But I'd move on, not quite where I wanted to be. On up the hill and into Sultanahmet, the place where so many of my favourite things are found ... Haghia Sophia is there, Yerebatan Sarayi (the Underground Cistern) a place of incredible beauty, and the Blue Mosque. Having sated myself some, I'd walk back along the road to Cemberlitas and my favourite cafe. The waiter and I would catch up on our news, he might ask me about the friend I brought last time, and I'd ask about how busy they were. Time would pass, I would have a potato gozleme and two cay before moving on ... wanting to spend a little time in the halls of the Grand Bazaar (Kapali Carsi) finding new scarves ... always the scarves but enjoyng the banter with salesman in this labyrinth of 4,000 shops. Once, I met a guy from Afghanistan there. He had just finished his first year of training to be a doctor when the Taliban forced him and his family to flee. They moved through many countries until they made their home Istanbul ... they were fluent in at least 7 languages. His younger brother had just done some translation work for a visiting American radio station, stunning them with his linguistic ability. He was a nice man and their store was like an Aladdin's cave full of lapis lazuli and things that I can't begin to describe ... a surprise tucked down a small corridor that I have trouble finding each time I return.
And perhaps that would be enough. I might stop in at Ayala Travel on my way home, say hi to Hayden - the Kiwi who arrived and stayed a few years ago, he's an Istanbul travel agent now. Backpackers and travelers would come and go, booking their trips with him, so perhaps I'd head up to the rooftop bar ... drinking a cold Efes as I watched the ships queuing for entry out on the Marmara Sea ... hear a call to prayer, realise it's time to move on.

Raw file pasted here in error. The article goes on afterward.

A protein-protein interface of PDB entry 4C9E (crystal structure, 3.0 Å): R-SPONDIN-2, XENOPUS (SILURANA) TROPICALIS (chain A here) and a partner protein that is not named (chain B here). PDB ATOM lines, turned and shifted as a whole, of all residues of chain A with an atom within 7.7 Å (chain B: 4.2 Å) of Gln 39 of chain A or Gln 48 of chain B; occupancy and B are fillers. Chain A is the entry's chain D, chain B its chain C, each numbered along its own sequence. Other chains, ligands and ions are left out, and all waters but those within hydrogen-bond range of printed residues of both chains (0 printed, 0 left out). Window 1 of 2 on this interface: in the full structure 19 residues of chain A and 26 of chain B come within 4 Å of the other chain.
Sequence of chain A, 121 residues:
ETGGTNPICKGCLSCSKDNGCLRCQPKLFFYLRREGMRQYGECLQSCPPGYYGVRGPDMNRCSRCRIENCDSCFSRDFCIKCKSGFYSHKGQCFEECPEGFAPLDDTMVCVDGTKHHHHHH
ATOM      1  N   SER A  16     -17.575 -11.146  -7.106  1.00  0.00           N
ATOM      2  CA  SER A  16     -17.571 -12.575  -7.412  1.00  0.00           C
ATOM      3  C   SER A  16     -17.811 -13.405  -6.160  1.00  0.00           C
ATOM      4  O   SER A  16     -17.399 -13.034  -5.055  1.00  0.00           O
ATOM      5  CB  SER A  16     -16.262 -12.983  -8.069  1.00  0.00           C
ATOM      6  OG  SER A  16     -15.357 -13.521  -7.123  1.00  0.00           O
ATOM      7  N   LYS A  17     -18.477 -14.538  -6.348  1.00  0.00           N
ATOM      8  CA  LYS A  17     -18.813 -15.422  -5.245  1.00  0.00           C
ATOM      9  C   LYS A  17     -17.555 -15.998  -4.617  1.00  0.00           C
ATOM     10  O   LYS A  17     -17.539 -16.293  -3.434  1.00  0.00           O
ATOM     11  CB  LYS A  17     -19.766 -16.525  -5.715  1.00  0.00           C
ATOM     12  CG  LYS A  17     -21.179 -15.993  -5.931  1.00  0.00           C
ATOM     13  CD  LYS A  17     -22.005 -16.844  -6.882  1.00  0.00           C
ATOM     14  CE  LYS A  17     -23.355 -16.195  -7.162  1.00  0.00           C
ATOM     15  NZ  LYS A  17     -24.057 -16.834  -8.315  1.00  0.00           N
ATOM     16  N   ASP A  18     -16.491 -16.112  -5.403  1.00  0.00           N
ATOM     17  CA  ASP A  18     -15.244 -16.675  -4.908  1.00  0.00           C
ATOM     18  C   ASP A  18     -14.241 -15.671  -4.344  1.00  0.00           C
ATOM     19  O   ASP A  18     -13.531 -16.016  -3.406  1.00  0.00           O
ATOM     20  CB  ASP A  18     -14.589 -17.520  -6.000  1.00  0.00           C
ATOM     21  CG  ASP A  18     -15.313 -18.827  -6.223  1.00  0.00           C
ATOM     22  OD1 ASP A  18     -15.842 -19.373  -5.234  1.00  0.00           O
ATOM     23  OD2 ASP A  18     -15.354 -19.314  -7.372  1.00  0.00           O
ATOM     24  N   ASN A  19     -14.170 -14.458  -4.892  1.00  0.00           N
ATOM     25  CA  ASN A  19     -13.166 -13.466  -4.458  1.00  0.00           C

Going home was always simpler, less walking ... I would catch the metro at Sultanahment, jump off at Karakoy, walk up to the Tunel underground cable car and sit as the cable pulled the passengers up on one of the oldest cable cars in the world (or so it is rumored), I'd stroll back along Istiklal Caddesi, amongst all the Turks who are just arriving as this yabanci heads home.
I'd head down into the underground Metro, two stops to Mecidiyekoy ... and up into the craziness of shoeshine men and flowersellers, traffic and smog. I would cut across the main road, then wend my way down into the place where I lived ... a little village-like suburb in Istanbul.

If I had been in Istanbul today ...


Alison said...

What a fantastic mental trip you've just taken me on. Turkey was never on my travel agenda until we met but now I can't wait until we go! Great Writing!

woman wandering said...

Thanks, I'm glad you enjoyed it. I pored over photos that Gert and I had taken, and so much fun imagining precisely what I would do. I can't wait till we head over there either, and if I'm guiding, this is part of the route. :)

Claudia said...

I feel like I've been there. I can feel the ache and longing in your tone and the love you held for this special place. I want, now more than ever, to see the beauty you described. I can smell the fish, the spices, hear the sounds, feel the sun's warmth on my face. I too have a scarf fetish, I wear them in my hair, around my neck and wrapped around my waist. Colors, fabric, I'm a visual whore when it comes to beauty and such.

Thank you for sharing this with me. I'm going to do some more research. I'm a hopeless romantic, and I think this might just be the place my s/o and I need to visit to spark the intimacy of our second half of the journey. Your blog is SUCH a treasure trove.

* kiss *

Bir elin nesi var, iki elin sesi var. ( Two heads are better than one ).